Now Landlords are being Opted in to Cash Accounting! Reply

As announced in August 2016 and confirmed at Spring Budget 2017, the government will legislate in Finance Bill 2017 to allow most unincorporated property businesses (other than Limited Liability partnerships, trusts, partnerships with corporate partners or those with receipts of more than £150,000) to calculate their taxable profits using a cash basis of accounting. Landlords will continue to be able to opt to use Generally Accepted Accounting Principles (GAAP) to prepare their profits for tax purposes.

Note the wording carefully, Landlords will be automatically in Cash Accounting and have to Opt Out, normally, its the opposite way round you have to Opt into Cash Accounting if you are a Trading Business.

Under the cash basis, capital allowances, except on the provision of cars, are not available. Instead, landlords will be able to claim the upfront cost of capital items used in the business.

As for those who do opt to use GAAP, the initial cost of items used in a dwelling house is not an allowable expense under the cash basis. The existing ‘replacement of domestic items relief’ will continue to be available for the replacement of these items when the expenditure is paid.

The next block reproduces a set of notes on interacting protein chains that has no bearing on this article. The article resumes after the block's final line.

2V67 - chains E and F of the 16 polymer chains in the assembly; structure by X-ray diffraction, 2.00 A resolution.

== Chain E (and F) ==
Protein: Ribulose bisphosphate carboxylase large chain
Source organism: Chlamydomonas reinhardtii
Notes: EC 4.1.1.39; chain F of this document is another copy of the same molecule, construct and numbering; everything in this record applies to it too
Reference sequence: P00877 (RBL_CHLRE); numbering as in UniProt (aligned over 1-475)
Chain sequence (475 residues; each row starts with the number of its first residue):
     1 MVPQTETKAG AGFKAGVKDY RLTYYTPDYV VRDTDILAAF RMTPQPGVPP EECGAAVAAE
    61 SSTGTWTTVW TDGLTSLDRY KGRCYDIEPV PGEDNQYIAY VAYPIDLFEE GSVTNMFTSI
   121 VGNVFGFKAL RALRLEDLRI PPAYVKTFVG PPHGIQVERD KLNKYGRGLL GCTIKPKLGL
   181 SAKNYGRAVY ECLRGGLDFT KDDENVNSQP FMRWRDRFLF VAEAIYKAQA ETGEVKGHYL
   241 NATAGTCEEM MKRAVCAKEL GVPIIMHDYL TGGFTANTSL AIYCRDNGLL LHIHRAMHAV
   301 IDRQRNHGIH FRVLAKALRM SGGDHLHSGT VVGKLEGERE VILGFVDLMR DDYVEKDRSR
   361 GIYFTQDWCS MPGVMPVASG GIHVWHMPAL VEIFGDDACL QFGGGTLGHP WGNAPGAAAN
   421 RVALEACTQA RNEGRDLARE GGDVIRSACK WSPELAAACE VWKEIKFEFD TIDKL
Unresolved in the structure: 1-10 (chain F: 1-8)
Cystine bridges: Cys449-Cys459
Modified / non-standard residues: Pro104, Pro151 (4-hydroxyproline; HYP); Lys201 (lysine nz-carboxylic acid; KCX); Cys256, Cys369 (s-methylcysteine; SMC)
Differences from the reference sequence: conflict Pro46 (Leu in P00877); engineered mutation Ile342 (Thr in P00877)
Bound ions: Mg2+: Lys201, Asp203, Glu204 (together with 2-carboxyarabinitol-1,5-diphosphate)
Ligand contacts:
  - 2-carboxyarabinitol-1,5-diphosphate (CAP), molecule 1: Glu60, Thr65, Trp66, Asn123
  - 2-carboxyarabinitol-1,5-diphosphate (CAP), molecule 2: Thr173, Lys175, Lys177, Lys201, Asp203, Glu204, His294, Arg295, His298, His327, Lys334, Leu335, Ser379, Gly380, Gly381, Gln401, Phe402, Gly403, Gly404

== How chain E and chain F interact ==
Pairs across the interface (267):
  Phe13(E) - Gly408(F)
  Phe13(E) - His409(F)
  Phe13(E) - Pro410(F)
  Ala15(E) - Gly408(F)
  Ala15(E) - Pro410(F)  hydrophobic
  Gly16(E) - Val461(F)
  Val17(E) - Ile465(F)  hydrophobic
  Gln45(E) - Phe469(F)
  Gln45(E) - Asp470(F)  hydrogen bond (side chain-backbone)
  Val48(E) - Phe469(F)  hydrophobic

Interest expense will be treated consistently between those using the cash basis and those using GAAP.

In theory it is simpler just reporting Cash In and Cash Out, but it doesn’t always work in your favour, for example:

  • Finance – if you buy equipment or furnishings on finance cash accounting restricts you the repayments rather than the full value under UK GAAP
  • Profits can be higher as there are no accruals or provisions

Will Cash Accounting work for your property business?

steve@bicknells.net

Can HMRC dictate where I stay on Business? Reply

Business Woman talking on the smartphone in a room of the hotel

Assuming your employer or supplier or customer aren’t reimbursing your costs….

If you’ve got to make journeys for business purposes you can deduct your traveling expenses from your taxable income – so you’ll pay less tax. (If they pay and its ‘wholly and exclusively’ for business they get the tax deduction and its not a benefit in kind)